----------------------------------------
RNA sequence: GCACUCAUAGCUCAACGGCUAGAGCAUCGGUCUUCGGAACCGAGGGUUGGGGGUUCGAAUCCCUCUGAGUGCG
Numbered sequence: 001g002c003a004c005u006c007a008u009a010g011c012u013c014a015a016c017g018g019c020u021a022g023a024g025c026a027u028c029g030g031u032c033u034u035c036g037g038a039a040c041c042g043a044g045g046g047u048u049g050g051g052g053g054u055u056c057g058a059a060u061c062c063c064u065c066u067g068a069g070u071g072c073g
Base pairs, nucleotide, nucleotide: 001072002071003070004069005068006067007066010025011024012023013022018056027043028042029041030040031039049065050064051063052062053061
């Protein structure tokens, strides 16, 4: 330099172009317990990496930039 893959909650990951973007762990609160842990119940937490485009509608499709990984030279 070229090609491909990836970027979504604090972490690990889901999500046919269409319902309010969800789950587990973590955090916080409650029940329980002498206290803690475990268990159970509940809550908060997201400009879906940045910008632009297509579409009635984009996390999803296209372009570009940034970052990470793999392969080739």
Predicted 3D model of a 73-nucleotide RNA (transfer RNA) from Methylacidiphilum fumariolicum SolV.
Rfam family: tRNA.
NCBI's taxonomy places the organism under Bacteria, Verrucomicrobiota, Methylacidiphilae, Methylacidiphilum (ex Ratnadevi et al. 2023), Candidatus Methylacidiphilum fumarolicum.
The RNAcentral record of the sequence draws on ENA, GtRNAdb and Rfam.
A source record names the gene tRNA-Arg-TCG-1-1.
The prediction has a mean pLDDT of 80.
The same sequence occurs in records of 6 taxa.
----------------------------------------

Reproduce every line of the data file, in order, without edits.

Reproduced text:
RNA sequence: GCACUCAUAGCUCAACGGCUAGAGCAUCGGUCUUCGGAACCGAGGGUUGGGGGUUCGAAUCCCUCUGAGUGCG
Numbered sequence: 001g002c003a004c005u006c007a008u009a010g011c012u013c014a015a016c017g018g019c020u021a022g023a024g025c026a027u028c029g030g031u032c033u034u035c036g037g038a039a040c041c042g043a044g045g046g047u048u049g050g051g052g053g054u055u056c057g058a059a060u061c062c063c064u065c066u067g068a069g070u071g072c073g
Base pairs, nucleotide, nucleotide: 001072002071003070004069005068006067007066010025011024012023013022018056027043028042029041030040031039049065050064051063052062053061
């Protein structure tokens, strides 16, 4: 330099172009317990990496930039 893959909650990951973007762990609160842990119940937490485009509608499709990984030279 070229090609491909990836970027979504604090972490690990889901999500046919269409319902309010969800789950587990973590955090916080409650029940329980002498206290803690475990268990159970509940809550908060997201400009879906940045910008632009297509579409009635984009996390999803296209372009570009940034970052990470793999392969080739």
Predicted 3D model of a 73-nucleotide RNA (transfer RNA) from Methylacidiphilum fumariolicum SolV.
Rfam family: tRNA.
NCBI's taxonomy places the organism under Bacteria, Verrucomicrobiota, Methylacidiphilae, Methylacidiphilum (ex Ratnadevi et al. 2023), Candidatus Methylacidiphilum fumarolicum.
The RNAcentral record of the sequence draws on ENA, GtRNAdb and Rfam.
A source record names the gene tRNA-Arg-TCG-1-1.
The prediction has a mean pLDDT of 80.
The same sequence occurs in records of 6 taxa.